The Swedish-owned betting firm, 32Red has been slapped with a £2 million fine. This is due to its failure to protect a problem gambler and also conferring on his VIP status.
The commission that is charged with the responsibility of regulating gambling found the company complicit in facilitating excessive gambling by one of its clients. In total, the commission noted, there were 22 incidents in which the behaviors of the said client should have been questioned and investigated but never happened.
32Red, it is alleged, allowed the said problem gambler to deposit a whopping £758,000 between 2014 and 2017. This amounted to an average of around £45,000 per month notwithstanding the fact that the said client had a monthly salary of just £2,150!
The betting firm did attempt to defend itself though. It gave evidence to the effect that the problem gambler in question had a monthly income of around £13,000. This evidence was however refuted by the regulatory agencies on the grounds that it was incredible.
Moreover, 32Red it is said only reviewed the account of the said problem gambler after he won a 7-digit amount which he quickly gambled yet again. This served to prove beyond reasonable doubts that the betting firm was, in fact, encouraging the person to gamble more, rather than abetting the practice, as should have been the case.
In light of these, the betting firm was slapped with a further £709,046 fine for the divestment of the financial gain, £1.3m payment to the National Responsible Gambling Strategy, and a further £15,000 to cover the overall costs of the investigation.
While justifying these moves, the commission’s executive director Mr. Richard Watson, had this to say, ‘Operators have to see to it that they take appropriate steps whenever they spot any signs of problem gambling. As such, they have to promptly review all the customers that they do have a high level of contacts with.’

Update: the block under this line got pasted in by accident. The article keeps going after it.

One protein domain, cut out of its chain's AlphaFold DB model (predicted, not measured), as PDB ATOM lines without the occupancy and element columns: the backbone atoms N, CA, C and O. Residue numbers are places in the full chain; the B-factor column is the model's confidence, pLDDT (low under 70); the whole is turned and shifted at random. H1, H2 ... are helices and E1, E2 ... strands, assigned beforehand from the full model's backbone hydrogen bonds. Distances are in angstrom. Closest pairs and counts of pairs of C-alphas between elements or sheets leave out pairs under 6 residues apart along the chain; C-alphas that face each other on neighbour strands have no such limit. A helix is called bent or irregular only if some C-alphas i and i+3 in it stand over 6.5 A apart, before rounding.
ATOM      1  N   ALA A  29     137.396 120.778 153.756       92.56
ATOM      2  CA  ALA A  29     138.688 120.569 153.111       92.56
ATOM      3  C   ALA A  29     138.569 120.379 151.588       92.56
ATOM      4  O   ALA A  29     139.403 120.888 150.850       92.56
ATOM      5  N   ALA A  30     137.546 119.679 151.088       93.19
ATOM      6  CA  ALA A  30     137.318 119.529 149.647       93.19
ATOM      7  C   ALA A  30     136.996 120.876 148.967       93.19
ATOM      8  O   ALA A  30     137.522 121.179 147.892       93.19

The betting firm did admit its culpability when confronted. Furthermore, an independent third party did also audit the procedures, controls, and policies of the Anti-money Laundering commission. The recommendations made were also accepted and adopted.
There were concerns as to whether the problem gambler may have stolen the money. The commission was swift to respond though that there have been no signs or credible evidence to that effect as of now. Here is what the commission’s spokesman had to say:
‘We are not aware of the source of the gamblers wealth as of now. This is because the operator did not fulfill its mandate to the commission in conformity to the existing anti-money laundering obligations. We, therefore, are unable to comment further on the issue.’
To prevent a recurrence of the same issue in future, a complete review of all the existing active customers was effected. The affected company decided to put in place a behavior monitoring system. This is to detect and respond promptly to any such suspicious activities in future.
An independent third-party audit of AML policies, procedures, and controls with recommendations accepted and implemented. The affected company also ordered a full review of all its active customers against the revised policies.
The regulatory authority also decided to implement a raft of measures to forestall the recurrence of these problems in future. These include the introduction of a group Anti-Money Laundering or Counter-Terrorist Financing (AML/CTF) policy and the integration of the various betting firms to a single platform across companies, among others.
These measures will make it easier for the various operators in the field of gambling to monitor the behaviors of their clients. They will find it easier to share data and investigate any suspicious activities as well. With these measures in place, the likelihood of similar incidents taking place later is very minimal.